Recent police excessive force against mass demonstrations in Brazil should not overshadow institutional state violence directed against the nation’s poor Blacks. “Many Black communities in Brazil are living in a state of siege” – levels of mass-produced death that can justifiably be called genocide.”

NSA Could Ensnare Anyone in National Security Trap

“Every single person in this country owes Edward Snowden and Bradley Manning a debt of gratitude,” said Dr. Marsha Coleman-Adebayo, renowned whistleblower and a founder of the No FEAR Coalition. The NSA program that tracks human networks endangers all Americans, said Coleman-Adebayo, “because everyone is only a person or two or three or four away from being implicated in some scheme that the National Security State comes up with.” She called Bradley Manning’s 35-year prison sentence for exposing government secrets an example of growing “tyranny.”

Ray Kelly’s Rise Halted By Stop-and-Frisk Ruling

It is highly unlikely that New York City Police Commissioner Raymond Kelly will be appointed head of Homeland Security, said Robert Gangi, of the Police Reform Organizing Project of the Urban Justice Center. A federal court found that the city’s stop-and-frisk practices routinely violate the constitutional rights of Blacks and Latinos. “There is now a big black eye on the face of New York City policing,” said Gangi. “Ray Kelly is no longer the iconic law enforcement figure he was a short two years ago.”

Black Is Back Coalition Magnifies Grassroots Forces

The betrayals and predations of the Black Misleadership Class can be overcome by out-organizing them. “Our objective is to replace that misleadership, not just to complain about it,” said Omali Yeshitela, chairman of the Black Is Back Coalition for Social Justice, Peace and Reparations. Black is Back seeks to “provide the ability for all of these” grassroots organizations “to come together and to magnify their presence many times over,” said Yeshitela. The coalition recently held its national conference in Harlem.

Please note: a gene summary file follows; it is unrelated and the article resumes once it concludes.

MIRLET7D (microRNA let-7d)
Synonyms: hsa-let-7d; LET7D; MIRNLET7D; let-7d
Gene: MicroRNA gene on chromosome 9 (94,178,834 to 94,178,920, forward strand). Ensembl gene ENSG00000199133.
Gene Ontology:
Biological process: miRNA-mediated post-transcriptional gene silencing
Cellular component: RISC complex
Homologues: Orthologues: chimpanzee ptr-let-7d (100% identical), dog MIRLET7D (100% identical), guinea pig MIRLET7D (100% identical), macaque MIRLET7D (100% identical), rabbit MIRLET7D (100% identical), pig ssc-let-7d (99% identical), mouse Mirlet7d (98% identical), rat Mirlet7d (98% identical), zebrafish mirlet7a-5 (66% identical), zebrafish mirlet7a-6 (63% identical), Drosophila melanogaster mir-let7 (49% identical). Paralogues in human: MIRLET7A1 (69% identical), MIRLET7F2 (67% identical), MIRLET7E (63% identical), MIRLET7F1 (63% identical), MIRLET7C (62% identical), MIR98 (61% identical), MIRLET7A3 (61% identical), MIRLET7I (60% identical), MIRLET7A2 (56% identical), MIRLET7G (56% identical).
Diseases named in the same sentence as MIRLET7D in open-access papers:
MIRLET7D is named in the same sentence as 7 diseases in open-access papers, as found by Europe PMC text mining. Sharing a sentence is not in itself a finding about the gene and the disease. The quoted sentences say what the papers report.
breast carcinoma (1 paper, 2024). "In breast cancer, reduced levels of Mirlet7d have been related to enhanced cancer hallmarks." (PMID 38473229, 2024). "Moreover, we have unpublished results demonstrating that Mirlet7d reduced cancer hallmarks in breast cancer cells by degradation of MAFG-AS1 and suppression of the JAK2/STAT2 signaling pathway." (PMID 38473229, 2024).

Cornel West on Obama and the New Jim Crow

The Obama administration seems to believe it is immune from effective Black criticism. “It’s sad to see us pimped like that,” said Dr. Cornel West, the activist and academic currently based at Union Theological Seminary, in New York. “All of our suffering is rendered invisible because they know we will be highly protective of them.” The administration has “that kind of power, that kind of bully pulpit, but they can’t say a mumbling word about the New Jim Crow – and they’ve been in office for five years. That’s disgusting!” Dr. West spoke on the latest edition of Black Agenda TV.

Nursing Students Charge Fraud in Philadelphia

Six Black women, who call themselves the Liberation of Students Rights Group of Philadelphia, charge the now defunct St. Joseph Hospital School of Nursing cheated them out of $22,000 each and a year of their lives. Sabrina Whitaker said she and her fellow students, all college graduates at the time, had heard that the school had a Black dean, and “wanted to work in an area that was African American.” But the school turned out to be unaccredited. “We had to share gloves, we had to share needles when learning how to do IVs,” said Whitaker. The women hope to prevail in court, to prove that “if you keep fighting, keep striving for what you believe in, your dream too can come true.”